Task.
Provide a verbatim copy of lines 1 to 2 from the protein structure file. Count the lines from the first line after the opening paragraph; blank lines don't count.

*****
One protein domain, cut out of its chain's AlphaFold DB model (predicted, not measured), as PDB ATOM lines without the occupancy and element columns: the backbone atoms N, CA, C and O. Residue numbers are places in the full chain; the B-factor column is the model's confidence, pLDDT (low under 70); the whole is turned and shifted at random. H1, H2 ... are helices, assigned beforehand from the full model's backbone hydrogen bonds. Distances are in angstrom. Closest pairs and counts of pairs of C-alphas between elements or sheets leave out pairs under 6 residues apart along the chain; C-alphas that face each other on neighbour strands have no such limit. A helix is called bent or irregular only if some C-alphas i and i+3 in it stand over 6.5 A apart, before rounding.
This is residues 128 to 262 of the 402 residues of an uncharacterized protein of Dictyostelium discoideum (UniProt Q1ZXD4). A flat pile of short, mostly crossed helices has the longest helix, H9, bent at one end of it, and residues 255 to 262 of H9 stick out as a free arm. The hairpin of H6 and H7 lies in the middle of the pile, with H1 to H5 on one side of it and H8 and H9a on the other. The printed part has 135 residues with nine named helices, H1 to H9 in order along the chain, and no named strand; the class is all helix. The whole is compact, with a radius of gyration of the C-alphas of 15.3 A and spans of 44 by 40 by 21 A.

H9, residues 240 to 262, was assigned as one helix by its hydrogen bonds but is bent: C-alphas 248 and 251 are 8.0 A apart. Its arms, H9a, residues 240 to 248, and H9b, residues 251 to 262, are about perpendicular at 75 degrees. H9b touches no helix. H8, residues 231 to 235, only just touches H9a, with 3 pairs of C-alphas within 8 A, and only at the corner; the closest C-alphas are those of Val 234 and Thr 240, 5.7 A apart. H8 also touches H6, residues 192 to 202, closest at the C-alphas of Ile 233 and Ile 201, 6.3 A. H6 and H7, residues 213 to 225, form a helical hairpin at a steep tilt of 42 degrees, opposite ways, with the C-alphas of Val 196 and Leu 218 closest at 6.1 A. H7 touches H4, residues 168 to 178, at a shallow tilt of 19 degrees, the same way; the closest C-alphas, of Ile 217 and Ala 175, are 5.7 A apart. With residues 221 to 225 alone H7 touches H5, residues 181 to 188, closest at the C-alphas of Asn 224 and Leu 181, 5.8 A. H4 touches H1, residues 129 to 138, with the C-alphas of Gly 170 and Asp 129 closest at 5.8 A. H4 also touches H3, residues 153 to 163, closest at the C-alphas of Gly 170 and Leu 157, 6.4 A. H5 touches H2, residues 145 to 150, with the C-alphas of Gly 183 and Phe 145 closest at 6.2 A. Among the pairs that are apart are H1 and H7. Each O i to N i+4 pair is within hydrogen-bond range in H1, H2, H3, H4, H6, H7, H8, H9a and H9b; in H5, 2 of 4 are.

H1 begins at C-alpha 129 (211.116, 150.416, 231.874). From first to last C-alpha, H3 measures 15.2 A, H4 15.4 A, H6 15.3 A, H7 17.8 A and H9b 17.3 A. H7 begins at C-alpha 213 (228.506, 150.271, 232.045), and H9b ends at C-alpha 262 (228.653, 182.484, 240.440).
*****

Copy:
This is residues 128 to 262 of the 402 residues of an uncharacterized protein of Dictyostelium discoideum (UniProt Q1ZXD4). A flat pile of short, mostly crossed helices has the longest helix, H9, bent at one end of it, and residues 255 to 262 of H9 stick out as a free arm. The hairpin of H6 and H7 lies in the middle of the pile, with H1 to H5 on one side of it and H8 and H9a on the other. The printed part has 135 residues with nine named helices, H1 to H9 in order along the chain, and no named strand; the class is all helix. The whole is compact, with a radius of gyration of the C-alphas of 15.3 A and spans of 44 by 40 by 21 A.

H9, residues 240 to 262, was assigned as one helix by its hydrogen bonds but is bent: C-alphas 248 and 251 are 8.0 A apart. Its arms, H9a, residues 240 to 248, and H9b, residues 251 to 262, are about perpendicular at 75 degrees. H9b touches no helix. H8, residues 231 to 235, only just touches H9a, with 3 pairs of C-alphas within 8 A, and only at the corner; the closest C-alphas are those of Val 234 and Thr 240, 5.7 A apart. H8 also touches H6, residues 192 to 202, closest at the C-alphas of Ile 233 and Ile 201, 6.3 A. H6 and H7, residues 213 to 225, form a helical hairpin at a steep tilt of 42 degrees, opposite ways, with the C-alphas of Val 196 and Leu 218 closest at 6.1 A. H7 touches H4, residues 168 to 178, at a shallow tilt of 19 degrees, the same way; the closest C-alphas, of Ile 217 and Ala 175, are 5.7 A apart. With residues 221 to 225 alone H7 touches H5, residues 181 to 188, closest at the C-alphas of Asn 224 and Leu 181, 5.8 A. H4 touches H1, residues 129 to 138, with the C-alphas of Gly 170 and Asp 129 closest at 5.8 A. H4 also touches H3, residues 153 to 163, closest at the C-alphas of Gly 170 and Leu 157, 6.4 A. H5 touches H2, residues 145 to 150, with the C-alphas of Gly 183 and Phe 145 closest at 6.2 A. Among the pairs that are apart are H1 and H7. Each O i to N i+4 pair is within hydrogen-bond range in H1, H2, H3, H4, H6, H7, H8, H9a and H9b; in H5, 2 of 4 are.